Reduce the number of rows in your employee table (or create a new table) so that you are working with maybe 4 rows in total, otherwise the point gets lost. And then, working from that second query, add the b.last_name and b.hire_date to your select columns and run that query. Now play around with the condition in the ON clause to see the effects, ie. try removing it totally, try setting it to (a.last_name = b.last_name) and also try setting it to (a.hire_date > b.hire_date). Hopefully, those experiments will help you understand exactly what is going on (and that is: that every row of A gets joined with every row of B and then ON or WHERE clauses get applied)

Also, just as an aside, to complete your goal, ie. all employees hired after Davies, just take your second query "as it is" and add " WHERE (a.hire_date > b.hire_date)" to the end.
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Mark_CoAuthor Commented:
Thanks
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PortletPaulfreelancerCommented:
>>Isn't the ON just an alternative to using a WHERE clause?
absolutely not I'm afraid


>>What is the ON clause in this particular query returning me exactly?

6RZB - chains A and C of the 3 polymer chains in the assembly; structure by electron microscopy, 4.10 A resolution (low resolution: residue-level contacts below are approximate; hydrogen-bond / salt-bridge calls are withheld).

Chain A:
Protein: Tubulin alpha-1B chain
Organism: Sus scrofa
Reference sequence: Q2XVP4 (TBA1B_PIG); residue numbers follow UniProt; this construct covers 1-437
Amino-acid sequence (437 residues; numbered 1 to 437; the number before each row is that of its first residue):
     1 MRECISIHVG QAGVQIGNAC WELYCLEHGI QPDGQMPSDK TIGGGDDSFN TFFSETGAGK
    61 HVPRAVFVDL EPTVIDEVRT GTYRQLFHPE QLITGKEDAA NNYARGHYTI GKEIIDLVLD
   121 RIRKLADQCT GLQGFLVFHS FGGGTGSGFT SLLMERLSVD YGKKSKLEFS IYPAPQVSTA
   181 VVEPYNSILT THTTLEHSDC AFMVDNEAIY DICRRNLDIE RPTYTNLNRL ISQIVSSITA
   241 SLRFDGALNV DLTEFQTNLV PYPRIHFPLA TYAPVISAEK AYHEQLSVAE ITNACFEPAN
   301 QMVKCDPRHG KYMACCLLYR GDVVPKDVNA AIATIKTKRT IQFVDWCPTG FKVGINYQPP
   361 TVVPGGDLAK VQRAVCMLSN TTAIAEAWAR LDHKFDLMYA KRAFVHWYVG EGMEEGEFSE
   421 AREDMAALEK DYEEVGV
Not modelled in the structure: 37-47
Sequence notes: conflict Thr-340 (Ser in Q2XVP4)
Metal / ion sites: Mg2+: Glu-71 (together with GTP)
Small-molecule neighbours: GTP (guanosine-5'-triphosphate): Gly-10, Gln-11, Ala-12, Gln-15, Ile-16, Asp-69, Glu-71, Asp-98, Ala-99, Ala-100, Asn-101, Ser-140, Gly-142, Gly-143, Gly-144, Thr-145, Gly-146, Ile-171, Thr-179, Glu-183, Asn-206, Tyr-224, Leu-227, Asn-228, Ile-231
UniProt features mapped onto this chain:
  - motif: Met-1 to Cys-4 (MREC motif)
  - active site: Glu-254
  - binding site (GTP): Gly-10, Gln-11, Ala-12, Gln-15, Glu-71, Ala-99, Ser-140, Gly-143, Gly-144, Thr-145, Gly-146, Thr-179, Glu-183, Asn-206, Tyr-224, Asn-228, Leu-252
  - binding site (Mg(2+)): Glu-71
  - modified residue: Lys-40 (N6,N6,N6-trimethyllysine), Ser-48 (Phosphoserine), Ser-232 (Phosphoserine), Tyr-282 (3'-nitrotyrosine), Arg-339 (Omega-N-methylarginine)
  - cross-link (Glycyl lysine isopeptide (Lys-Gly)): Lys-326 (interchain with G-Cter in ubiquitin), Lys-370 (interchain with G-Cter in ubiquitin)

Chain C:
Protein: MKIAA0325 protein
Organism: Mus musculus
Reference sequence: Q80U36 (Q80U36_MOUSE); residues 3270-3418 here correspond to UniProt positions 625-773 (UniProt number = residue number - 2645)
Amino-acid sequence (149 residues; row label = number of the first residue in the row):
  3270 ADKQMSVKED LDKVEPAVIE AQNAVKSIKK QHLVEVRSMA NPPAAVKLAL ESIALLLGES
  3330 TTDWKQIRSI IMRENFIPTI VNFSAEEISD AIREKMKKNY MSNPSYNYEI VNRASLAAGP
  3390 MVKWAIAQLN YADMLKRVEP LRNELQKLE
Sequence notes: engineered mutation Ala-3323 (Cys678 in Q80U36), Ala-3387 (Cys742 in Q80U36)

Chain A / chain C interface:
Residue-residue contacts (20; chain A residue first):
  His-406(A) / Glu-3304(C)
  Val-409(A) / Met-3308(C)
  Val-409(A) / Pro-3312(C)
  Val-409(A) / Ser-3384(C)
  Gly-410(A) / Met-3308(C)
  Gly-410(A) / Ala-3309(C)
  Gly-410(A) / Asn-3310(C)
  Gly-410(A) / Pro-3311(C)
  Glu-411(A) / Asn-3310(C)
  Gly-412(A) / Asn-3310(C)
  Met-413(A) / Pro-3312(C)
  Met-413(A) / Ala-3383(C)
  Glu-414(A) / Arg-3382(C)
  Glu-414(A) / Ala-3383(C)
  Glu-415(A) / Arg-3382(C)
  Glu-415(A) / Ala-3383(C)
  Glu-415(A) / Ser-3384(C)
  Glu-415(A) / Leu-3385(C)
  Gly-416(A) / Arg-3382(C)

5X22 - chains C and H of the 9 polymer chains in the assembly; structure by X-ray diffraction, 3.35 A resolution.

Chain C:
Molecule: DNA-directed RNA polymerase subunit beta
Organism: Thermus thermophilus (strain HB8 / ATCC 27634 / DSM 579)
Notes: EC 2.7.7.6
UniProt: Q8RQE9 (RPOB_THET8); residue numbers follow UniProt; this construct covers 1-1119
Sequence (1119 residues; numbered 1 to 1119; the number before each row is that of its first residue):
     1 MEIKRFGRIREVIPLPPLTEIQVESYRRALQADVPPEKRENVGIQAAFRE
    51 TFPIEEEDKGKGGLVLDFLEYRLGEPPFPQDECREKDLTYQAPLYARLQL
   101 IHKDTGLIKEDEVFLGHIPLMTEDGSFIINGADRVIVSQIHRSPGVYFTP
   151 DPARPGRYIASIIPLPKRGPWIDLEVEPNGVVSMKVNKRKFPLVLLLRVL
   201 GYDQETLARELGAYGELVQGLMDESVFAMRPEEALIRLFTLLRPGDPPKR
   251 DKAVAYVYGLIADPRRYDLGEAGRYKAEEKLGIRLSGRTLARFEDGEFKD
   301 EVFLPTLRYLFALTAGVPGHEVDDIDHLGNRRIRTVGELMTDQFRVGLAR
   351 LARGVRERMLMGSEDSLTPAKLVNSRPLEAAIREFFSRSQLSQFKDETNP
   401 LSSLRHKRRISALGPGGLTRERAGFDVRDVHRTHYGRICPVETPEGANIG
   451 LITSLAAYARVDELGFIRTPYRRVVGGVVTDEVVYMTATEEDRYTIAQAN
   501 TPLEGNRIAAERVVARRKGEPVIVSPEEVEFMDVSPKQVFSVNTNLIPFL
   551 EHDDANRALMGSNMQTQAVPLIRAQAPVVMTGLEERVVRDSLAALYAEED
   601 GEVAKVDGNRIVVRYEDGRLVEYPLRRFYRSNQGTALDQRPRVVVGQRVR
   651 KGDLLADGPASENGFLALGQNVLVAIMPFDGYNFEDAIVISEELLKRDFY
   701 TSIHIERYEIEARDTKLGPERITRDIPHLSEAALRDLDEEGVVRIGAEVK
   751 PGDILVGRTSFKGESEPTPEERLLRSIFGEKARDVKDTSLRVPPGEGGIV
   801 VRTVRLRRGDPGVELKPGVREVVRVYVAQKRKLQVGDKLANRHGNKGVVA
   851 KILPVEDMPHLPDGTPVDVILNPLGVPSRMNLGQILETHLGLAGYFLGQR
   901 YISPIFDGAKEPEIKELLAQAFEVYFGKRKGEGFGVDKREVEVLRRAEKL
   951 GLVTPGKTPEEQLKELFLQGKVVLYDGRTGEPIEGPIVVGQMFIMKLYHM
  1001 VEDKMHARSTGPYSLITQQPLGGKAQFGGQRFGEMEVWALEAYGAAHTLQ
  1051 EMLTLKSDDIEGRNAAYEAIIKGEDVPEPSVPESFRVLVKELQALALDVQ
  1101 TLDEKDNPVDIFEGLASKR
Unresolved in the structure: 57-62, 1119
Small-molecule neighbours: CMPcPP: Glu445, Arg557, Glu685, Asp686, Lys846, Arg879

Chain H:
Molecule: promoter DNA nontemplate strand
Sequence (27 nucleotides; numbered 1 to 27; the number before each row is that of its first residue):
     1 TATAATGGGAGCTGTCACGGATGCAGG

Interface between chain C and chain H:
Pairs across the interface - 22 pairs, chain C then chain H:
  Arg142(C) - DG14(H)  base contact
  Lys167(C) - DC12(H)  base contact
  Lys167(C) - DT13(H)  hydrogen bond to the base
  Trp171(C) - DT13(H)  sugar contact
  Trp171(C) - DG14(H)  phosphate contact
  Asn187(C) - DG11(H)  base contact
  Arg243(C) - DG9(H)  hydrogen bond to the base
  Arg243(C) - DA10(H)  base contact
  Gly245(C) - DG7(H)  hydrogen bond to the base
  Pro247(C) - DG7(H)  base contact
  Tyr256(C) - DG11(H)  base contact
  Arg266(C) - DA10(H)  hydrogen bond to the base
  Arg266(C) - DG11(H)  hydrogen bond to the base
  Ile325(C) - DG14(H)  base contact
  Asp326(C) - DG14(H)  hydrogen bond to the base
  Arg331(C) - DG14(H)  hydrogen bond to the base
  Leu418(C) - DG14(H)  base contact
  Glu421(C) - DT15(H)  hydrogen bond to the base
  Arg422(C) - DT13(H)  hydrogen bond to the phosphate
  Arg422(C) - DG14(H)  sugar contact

you have accidentally caused a "weird one" :)

you have "attached" the data associated with last_name="Davies" to every record in the employees table. This is best illustrated by an example. Below I created a tiny employees table, (Smith/Jones/Ng/Davies) i.e. just one of the records has the last_name 'Davies', but when I display all the columns created by that query this is what happens:
    | LAST_NAME |         HIRE_DATE | B_NAME |       B_HIRE_DATE |
    |-----------|-------------------|--------|-------------------|
    |     Smith | January, 01 1997  | Davies | January, 04 1995  |
    |      Joes | January, 02 1997  | Davies | January, 04 1995  |
    |        Ng | January, 03 1997  | Davies | January, 04 1995  |
    |    Davies | January, 04 1995  | Davies | January, 04 1995  |

Open in new window

If you display some of the fields from the joined employees table aliases as 'b' you will see this for yourself

PLEASE TRY THIS QUERY at your end
select
  a.last_name
, a.hire_date
, b.last_name as b_name
, b.hire_date as b_hire_date
from employees a
join employees b       on b.last_name = 'Davies'